A Swedish far-right party demanding sharp cuts in immigration has more than doubled its support in a parliamentary election.
Ironically, the surge for the far-right Sweden Democrats means the country’s government itself is poised to shift to the left, since many of the Sweden Democrats’ new voters defected from the Prime Minister Fredrik Reinfeldt’s centre-right coalition. That left Stefan Lofven’s Social Democratic Party and its smaller partners on top after Sunday’s election.
Mr Reinfeldt’s four-party coalition, the Alliance, is out after eight years of tax cuts and pro-market policies that critics say have eroded Sweden’s welfare system. The Prime Minister was expected to announce today that he will resign next Monday. The Alliance lost 31 seats in the 349-member parliament, paving the way for the left-leaning Social Democrats to start coalition talks on forming a new government.
Even with the support of the smaller Green and Left parties, the Social Democrats’ bloc would have only 158 seats in parliament, 17 short of a majority. It’s also unclear whether Mr Lofven can get any support from the centre-right parties.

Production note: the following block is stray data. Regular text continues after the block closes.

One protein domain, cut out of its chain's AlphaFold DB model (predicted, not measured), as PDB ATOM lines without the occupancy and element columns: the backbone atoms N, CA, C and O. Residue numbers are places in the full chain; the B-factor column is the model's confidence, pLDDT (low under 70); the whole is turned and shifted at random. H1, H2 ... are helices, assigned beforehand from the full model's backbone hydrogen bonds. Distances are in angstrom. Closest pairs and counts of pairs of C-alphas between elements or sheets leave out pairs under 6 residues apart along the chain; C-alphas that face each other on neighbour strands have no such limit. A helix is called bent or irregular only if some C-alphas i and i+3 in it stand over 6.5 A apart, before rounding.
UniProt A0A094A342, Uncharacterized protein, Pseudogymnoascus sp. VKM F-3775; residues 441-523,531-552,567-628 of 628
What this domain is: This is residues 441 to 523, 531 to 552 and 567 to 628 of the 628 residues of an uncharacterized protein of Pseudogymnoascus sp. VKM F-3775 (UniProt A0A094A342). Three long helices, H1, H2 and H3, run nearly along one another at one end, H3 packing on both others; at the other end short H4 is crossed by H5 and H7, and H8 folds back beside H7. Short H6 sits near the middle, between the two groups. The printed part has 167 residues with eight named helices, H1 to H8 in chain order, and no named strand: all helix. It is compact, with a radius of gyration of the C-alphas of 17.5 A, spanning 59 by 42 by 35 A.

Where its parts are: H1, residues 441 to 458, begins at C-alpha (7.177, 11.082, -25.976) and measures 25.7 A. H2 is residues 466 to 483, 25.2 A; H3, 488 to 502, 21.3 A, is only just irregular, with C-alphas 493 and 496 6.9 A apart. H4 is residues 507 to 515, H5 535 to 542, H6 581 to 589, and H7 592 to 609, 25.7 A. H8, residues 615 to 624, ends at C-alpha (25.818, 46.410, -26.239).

Born out of a radical nationalist movement with neo-Nazi links, the Sweden Democrats have softened their rhetoric and expelled openly racist members. On Sunday, they surged from 20 seats to 49 to become the third-biggest party in Sweden’s parliament. The Brussels-based European Jewish Congress called the vote a “wake-up call for Sweden and the rest of Europe”.
This year, Sweden expects to accept up to 80,000 asylum seekers from Syria, Eritrea, Iraq and Afghanistan, among others. Relative to Sweden’s population, that’s the biggest flow in the European Union.
Surveys show about 40 per cent of Swedes want less immigration. Yet before the Sweden Democrats, no party in parliament wanted to tighten the rules. The other parties see it as their moral duty to keep wealthy Sweden’s borders open to refugees fleeing war and poverty – and are likely to reach agreements across the political divide to keep the Sweden Democrats from having any influence on immigration.
It looks like Mr Lofven will be in charge of a weak left-leaning minority government that’s going to struggle to push its agenda through parliament.
Mr Lofven won’t reverse Mr Reinfeldt’s most popular reforms, such as tax cuts for middle-income earners. The Social Democrats want to raise taxes only for people making more than £60,000 a year. But he has vowed to remove the tax breaks that made it cheaper for companies to hire young employees.
No dramatic shift in foreign policy is expected. Sweden, a member of the EU, will remain outside Nato and keep its krona instead of using the euro.
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